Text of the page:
Review: Some sublime dance pop by Brooklyn duo Beacon that's bound to be a hit in 2016. The original mix of "Preserve" fits into the current status quo of semi underground dance music quite well. This is a dark journey track with a rolling bassline, razor sharp synth leads, a tough beat and Thomas Mullarney's angelic vocals. The uber cool Kim Ann Foxman steps in to provide a killer remix, which reshapes "Preserve" into a dreamy, tripping and tech house cruiser. It's bumping, razor sharp bass, soaring atmospherics and rapid fire rhythm attacks are the sort of thing you'd hear tearing up Panorama Bar at 9 o' clock on a Sunday night. There's an instrumental version too.
Review: With a staggering number of LPs already to his name, Christopher Willits is back once more with some tender, winsome electronica reflections for regular haunt Ghostly International. There's a concurrent theme of slowly drifting harmonious pads that binds Opening together, as heart-rending billows of drone float from one track to another, ebbing and flowing around light scatterings of rhythm and texture. There are some moments where a more distinct beat comes through, such as on rousing shoe-gaze ponderer "Now", but by and large this is an album of blissful beatless abandon. If that sounds like the kind of music you could lose yourself to, then there's no doubt that Christopher Willits should be an imminent port of call.
Review: Detroit's Ghostly International has picked up a lot as of late, and it's high time that this excellent label started to bring ut new and exciting talent again. Here we have Com Truise - Tom Cruise's alias when he hangs around the scientology meets (just kidding!) - and five masterful slices of synth-heavy dance music. "Sunspot" is a delicate scorcher boasting a beautiful pattern of melodies, "Forgive" goes for the new age look and feel, "Diffraction" sits somewhere between disco and balearic, the title track "Silicon Tare" is the kind of beat-heavy tune you'd be listening to on a beach in LA, and "Du Zirconia" stutters its beats over a grainy bassline that recalls 1980's boogie. Sick.
Review: Following 2012's stellar album In Decay, vintage analogue explorer Com Truise returns to Ghostly with the Wave 1 EP, which sees the US-based producer experiment with a range of tempos to great effect, with New Order and Prince cited as influences. This is most obvious on the Joel Ford-featuring "Declination", which combines '80s electrofunk production with silky vocal delivery, and tracks like "Mind" and "Vallis Called (Control)" where the frenetic rhythms of footwork seem to be an influence. Despite this, the producer's vintage tendencies still loom large - especially on the sublime opener "Wasat", a melancholic slice of emotive techno.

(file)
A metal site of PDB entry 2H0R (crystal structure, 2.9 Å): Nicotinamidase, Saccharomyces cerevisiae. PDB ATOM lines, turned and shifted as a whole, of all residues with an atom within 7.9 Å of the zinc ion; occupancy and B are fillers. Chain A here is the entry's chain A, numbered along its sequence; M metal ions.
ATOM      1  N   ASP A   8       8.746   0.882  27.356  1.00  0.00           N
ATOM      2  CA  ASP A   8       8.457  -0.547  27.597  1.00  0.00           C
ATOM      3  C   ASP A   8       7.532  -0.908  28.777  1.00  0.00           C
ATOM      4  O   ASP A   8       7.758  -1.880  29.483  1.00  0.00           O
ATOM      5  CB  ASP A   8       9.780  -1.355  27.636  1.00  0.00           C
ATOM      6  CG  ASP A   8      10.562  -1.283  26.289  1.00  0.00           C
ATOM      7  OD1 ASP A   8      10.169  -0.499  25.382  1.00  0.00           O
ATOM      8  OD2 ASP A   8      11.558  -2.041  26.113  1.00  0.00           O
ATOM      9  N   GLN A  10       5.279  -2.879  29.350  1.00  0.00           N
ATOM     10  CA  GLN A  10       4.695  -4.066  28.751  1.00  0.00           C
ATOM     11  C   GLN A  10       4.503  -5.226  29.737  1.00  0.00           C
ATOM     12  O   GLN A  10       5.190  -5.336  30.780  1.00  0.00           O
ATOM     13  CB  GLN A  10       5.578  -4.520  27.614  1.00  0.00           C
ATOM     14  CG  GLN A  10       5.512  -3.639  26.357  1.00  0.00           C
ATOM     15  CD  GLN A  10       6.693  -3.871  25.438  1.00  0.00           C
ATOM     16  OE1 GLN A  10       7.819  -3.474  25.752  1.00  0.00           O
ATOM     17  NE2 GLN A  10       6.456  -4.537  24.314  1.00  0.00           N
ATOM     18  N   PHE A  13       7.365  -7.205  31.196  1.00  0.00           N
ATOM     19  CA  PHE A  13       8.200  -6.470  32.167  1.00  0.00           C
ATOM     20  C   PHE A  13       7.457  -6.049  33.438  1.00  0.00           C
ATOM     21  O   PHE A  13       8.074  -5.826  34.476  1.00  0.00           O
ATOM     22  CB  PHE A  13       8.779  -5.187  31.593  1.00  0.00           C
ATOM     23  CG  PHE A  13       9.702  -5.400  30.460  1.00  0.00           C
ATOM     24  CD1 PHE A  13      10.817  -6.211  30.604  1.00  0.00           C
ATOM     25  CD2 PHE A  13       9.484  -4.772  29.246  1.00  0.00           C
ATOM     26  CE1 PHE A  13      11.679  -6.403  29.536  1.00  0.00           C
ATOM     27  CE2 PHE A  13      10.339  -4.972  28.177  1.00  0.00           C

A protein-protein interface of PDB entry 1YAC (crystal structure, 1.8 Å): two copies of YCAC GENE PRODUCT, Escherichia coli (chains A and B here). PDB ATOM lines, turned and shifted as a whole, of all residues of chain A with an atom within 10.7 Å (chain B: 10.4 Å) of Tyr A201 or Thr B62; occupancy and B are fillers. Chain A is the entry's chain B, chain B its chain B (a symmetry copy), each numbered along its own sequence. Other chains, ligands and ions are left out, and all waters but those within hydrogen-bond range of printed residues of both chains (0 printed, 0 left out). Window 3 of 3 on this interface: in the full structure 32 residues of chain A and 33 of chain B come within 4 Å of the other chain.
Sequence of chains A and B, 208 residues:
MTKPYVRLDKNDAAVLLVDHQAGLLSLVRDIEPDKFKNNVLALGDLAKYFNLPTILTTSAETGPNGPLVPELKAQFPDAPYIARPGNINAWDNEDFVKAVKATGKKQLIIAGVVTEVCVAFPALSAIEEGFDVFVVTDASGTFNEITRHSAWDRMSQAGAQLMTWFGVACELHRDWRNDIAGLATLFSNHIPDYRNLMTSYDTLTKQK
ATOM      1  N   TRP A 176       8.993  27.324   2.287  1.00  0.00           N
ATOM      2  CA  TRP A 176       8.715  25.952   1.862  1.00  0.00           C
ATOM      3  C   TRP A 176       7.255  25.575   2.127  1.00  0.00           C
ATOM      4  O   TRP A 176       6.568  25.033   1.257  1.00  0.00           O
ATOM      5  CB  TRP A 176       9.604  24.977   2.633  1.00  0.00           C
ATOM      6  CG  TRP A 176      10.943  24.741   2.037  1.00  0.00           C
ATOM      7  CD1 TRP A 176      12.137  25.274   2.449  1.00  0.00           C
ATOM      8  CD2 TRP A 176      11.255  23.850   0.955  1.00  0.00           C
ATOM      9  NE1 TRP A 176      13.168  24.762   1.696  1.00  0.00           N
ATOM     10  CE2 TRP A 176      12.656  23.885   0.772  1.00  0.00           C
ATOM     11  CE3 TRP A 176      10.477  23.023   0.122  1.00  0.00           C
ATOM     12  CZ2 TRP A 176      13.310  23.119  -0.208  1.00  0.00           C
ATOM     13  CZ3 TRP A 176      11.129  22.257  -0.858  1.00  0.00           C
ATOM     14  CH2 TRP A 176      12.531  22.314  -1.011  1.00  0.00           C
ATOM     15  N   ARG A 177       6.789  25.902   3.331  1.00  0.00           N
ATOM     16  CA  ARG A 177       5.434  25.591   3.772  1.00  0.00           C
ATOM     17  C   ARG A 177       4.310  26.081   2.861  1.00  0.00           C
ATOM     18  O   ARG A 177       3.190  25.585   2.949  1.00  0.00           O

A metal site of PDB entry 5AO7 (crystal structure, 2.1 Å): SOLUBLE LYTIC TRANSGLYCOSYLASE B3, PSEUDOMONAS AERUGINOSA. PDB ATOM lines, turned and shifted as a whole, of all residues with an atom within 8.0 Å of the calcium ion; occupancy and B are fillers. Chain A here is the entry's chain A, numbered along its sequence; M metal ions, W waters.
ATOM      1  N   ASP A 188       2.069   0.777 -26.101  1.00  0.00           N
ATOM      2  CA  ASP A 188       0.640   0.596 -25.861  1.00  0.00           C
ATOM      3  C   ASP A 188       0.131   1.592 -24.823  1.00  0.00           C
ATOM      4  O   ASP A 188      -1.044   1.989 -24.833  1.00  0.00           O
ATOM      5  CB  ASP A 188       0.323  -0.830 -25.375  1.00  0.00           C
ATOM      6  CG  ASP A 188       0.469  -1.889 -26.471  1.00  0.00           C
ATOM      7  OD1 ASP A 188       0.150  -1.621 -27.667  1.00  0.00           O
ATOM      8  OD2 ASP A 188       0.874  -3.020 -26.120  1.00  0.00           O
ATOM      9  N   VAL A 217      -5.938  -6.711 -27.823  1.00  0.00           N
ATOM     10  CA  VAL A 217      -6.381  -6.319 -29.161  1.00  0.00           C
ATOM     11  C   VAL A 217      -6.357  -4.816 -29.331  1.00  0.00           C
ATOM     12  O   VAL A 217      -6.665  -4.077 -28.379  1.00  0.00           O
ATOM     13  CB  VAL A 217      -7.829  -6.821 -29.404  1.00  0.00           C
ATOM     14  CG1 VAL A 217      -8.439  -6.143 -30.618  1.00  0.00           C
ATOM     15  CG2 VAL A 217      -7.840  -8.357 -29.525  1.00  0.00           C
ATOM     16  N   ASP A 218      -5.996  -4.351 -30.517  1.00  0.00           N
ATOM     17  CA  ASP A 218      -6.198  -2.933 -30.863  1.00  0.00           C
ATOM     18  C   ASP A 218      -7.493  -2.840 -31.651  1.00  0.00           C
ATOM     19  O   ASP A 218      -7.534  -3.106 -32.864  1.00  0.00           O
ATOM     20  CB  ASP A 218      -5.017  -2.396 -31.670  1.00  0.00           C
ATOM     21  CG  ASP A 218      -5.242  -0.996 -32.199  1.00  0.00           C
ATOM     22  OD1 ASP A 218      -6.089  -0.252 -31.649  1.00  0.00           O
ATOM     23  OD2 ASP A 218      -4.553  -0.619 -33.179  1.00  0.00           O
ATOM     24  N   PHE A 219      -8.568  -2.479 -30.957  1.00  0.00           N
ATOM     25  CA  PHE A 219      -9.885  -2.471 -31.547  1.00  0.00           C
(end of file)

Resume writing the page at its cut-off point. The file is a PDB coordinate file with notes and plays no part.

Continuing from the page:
Review: Whether we ever find out the true identity of Com Truise will remain a mystery for the time being, but the one thing we're sure about is that this dude has given us some utterly mesmerising moments of music through Detroit's Ghostly International stable. Matthew Dear's imprint has been going strong since time immemorial, and it's thanks to tunes like "Idle Withdrawal" and their fresh perspective of the wider electronica domain. Sadly, the genre can often fall prey to biases and stereotypes, but Truise's singular blend of colourful synths and playful beats simply never ceases to disappoint. Here, we have another strong case for why the genre will probably never fall on its knees.
Review: Seth Haley begun has career as Com Truise with a bang, releasing two superb albums on Ghostly International in as many years. Curiously, it's taken him five years to conjur up album number three, the typically spacey, melodious and intergalactic Iteration. As you'd expect, his usual musical reference points - Vangelis's Blade Runner soundtrack, early synth-wave, skewed lo-fi boogie, late night radio instrumentals - are all still much in evidence, as his is passion for dusty old synthesizers, cheap drum machines and ear-pleasing melodies. In effect, it's business as usual, though when the music is this cheery, tuneful and atmospheric, it would be churlish to complain.